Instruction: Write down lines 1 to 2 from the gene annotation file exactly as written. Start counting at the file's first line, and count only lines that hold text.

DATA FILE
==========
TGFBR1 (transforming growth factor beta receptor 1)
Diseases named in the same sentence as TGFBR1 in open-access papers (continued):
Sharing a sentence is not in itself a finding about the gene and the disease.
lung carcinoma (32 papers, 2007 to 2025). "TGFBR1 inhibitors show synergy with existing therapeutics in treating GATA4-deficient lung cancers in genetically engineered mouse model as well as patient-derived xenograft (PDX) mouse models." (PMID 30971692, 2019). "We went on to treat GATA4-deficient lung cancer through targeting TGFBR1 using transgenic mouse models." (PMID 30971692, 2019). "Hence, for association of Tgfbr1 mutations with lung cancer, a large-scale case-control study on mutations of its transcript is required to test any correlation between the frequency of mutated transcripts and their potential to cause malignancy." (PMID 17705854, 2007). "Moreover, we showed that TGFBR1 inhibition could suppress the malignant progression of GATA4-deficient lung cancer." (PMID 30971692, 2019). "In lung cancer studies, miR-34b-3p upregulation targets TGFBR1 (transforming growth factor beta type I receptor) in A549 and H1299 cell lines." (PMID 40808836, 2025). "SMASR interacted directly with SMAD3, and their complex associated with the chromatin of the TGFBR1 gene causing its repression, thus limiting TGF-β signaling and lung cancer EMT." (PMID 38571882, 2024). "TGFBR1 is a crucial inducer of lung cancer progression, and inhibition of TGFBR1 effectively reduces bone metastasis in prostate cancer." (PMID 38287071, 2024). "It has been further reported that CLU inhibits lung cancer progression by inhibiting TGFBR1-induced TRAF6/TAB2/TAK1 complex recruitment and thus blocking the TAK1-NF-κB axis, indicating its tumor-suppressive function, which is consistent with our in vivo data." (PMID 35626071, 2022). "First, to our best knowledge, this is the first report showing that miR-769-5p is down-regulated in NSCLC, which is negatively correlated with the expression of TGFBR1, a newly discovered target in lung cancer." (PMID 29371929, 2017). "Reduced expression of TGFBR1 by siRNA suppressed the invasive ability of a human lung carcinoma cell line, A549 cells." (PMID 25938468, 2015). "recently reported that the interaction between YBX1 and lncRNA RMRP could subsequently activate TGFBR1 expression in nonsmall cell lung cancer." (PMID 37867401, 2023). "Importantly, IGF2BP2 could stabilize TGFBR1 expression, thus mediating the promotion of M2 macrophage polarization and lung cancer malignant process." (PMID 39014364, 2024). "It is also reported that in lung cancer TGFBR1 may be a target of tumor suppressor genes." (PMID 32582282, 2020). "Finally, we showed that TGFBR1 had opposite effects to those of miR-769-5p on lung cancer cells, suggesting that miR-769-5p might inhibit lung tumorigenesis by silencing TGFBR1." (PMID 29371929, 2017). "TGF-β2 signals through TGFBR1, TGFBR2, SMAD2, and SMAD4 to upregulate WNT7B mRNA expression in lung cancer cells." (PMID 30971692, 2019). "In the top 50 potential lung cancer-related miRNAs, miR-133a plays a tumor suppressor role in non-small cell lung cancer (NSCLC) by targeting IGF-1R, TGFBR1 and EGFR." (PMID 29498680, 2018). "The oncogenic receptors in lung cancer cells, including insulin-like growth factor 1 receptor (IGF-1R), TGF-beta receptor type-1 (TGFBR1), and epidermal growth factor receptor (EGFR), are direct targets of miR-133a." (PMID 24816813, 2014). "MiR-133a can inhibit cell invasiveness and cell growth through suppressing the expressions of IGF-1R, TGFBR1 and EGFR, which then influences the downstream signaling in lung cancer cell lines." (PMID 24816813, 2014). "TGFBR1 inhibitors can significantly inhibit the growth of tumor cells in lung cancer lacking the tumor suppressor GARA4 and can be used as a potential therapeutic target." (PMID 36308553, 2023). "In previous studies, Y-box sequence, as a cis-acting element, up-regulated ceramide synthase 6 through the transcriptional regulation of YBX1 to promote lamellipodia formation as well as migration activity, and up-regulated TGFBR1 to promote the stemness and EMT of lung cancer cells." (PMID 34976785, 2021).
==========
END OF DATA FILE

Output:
TGFBR1 (transforming growth factor beta receptor 1)
Diseases named in the same sentence as TGFBR1 in open-access papers (continued):